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Metropolitan Water Reclamation District of Greater Chicago

The Metropolitan Water Reclamation District of Greater Chicago (MWRD) works around the clock to provide flood protection for Cook County while protecting our greatest asset, the source of our drinking water, Lake Michigan. We monitor the weather, and prior to major storms, we draw down the waterways to provide maximum capacity in the waterways, tunnels and reservoir system.

However, when there is an extreme weather event such as what happened July 2 and 3, we must reverse the flow of the Chicago River when the river level exceeds the elevation of Lake Michigan. During this past weekend’s storm, the elevation of the North Shore Channel topped the elevation of Lake Michigan, and we opened the gates at 2:16 p.m. on July 2. The gates remained open until 9:47 p.m. on July 2. The elevation of the Chicago River downtown exceeded Lake Michigan’s elevation so the locks were opened at 4 p.m. on July 2 and the reversal ended at 2:30 a.m. on July 3. Reversing to the lake only happens in extreme situations. 

Read: Reversals to Lake Michigan (1985 - Present)

In other words, when the Chicago area waterway levels are higher than Lake Michigan, only then can the MWRD open control structures to move as much water as possible out of the system. We cannot open the gates and lock before that time. There is NO MAGIC KEY OR BUTTON to use at will. Opening the gates and lock not only provide overbank flooding protection but they allow for more capacity for stormwater.  As a result, the MWRD can only reverse the waterway to the lake when the river level is ABOVE Lake Michigan levels. If we were to open the lock and gates too early, Lake Michigan would have a tsunami effect, overtaking the river and flooding everything in its path in downtown Chicago and along the waterways, totally decimating the riverwalk and municipalities downstream, on the South side and on the North side. The destruction that would be caused by opening the gates and lock too early is unimaginable.

According to the National Weather Service, “rainfall totals in and in the immediate vicinity of Chicago ranged from roughly 3 to 7 inches, though a few localized areas received over 8 inches of rainfall. The worst of the flooding occurred on the west and southwest sides of Chicago and in the near west and southwest suburbs.”  This includes Cicero and Berwyn. There is no system able to handle that much water in just a few hours.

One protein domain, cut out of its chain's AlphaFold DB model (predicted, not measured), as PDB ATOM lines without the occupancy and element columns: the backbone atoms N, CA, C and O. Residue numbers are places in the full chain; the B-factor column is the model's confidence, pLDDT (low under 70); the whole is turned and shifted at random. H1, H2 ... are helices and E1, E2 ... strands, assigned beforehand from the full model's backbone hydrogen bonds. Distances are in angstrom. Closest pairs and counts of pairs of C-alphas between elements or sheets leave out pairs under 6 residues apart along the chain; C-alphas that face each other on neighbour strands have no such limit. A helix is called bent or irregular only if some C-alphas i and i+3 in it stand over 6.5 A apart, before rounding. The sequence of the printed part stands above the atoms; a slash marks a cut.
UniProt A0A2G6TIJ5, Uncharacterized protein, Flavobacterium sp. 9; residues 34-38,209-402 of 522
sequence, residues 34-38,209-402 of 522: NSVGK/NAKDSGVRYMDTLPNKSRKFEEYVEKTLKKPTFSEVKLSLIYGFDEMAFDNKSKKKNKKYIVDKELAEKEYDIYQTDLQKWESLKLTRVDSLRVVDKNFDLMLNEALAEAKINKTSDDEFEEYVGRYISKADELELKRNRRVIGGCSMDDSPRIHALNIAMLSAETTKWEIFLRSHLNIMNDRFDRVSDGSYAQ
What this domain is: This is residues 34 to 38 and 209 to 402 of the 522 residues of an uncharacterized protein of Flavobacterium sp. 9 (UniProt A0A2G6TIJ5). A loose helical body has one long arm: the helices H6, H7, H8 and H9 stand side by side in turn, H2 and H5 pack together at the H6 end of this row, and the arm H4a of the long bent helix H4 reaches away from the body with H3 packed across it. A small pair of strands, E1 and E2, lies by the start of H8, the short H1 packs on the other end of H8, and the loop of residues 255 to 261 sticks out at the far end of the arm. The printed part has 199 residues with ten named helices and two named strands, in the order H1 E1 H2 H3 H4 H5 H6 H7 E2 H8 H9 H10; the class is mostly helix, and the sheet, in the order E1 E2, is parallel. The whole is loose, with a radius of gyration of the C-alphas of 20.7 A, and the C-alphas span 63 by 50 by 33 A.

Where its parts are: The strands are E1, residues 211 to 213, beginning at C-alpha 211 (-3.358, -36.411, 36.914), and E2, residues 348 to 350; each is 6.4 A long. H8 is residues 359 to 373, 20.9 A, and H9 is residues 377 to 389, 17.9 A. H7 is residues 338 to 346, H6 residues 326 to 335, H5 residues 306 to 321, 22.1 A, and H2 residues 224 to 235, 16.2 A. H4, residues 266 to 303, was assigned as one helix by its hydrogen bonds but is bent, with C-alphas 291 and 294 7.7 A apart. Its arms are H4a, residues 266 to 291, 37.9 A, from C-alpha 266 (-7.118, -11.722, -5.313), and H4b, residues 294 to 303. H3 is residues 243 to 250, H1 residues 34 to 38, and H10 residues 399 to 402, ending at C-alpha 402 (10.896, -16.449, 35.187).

View: Significant Flash Flooding in Chicago and Nearby Suburbs

Consistent with the MWRD’s mission of protecting Lake Michigan from pollution, every effort is made to minimize the amount of floodwater discharged to the lake during extreme storms. In a combined sewer system like we have here, sanitary sewage and stormwater drain into the same pipes. Homes, businesses and street drains are connected to the local sewers, which are owned and maintained by municipalities. Local sewers flow by gravity into the MWRD intercepting sewers, which then convey the flow to MWRD water reclamation plants for treatment.

To combat this, we have partnerships with municipalities and other organizations throughout the county to fully or partially fund green infrastructure and other stormwater projects to improve resilience within that community. The 34 Space to Grow® green infrastructure projects that convert asphalt into permeable surfaces at local schools is just one example of a partnership improving communities one neighborhood at a time.

Here are some links that provide additional information and explanations about how the MWRD’s infrastructure and waterway system operate.

Information about the Tunnel and Reservoir Plan (TARP)

How the Chicago Area Waterway System works

How to prepare for stormwater

Booklet: Understanding how sewers work – we also have this as a PowerPoint presentation that we present to communities and organizations

We offer a live virtual tour once a month, there is a recorded version plus we give thousands of people locally and from around the world tours of our facilities, including the TARP pumping stations and reservoir

We would be happy to provide a presentation to your group or a tour of our operations and facilities to answer any and all questions. Please contact for additional information or to schedule a tour.

July 5 storm update.pdf

Press Release

Established in 1889, the Metropolitan Water Reclamation District of Greater Chicago (MWRD) is an award-winning, special purpose government agency responsible for wastewater treatment and stormwater management in Cook County, Illinois.


For more information: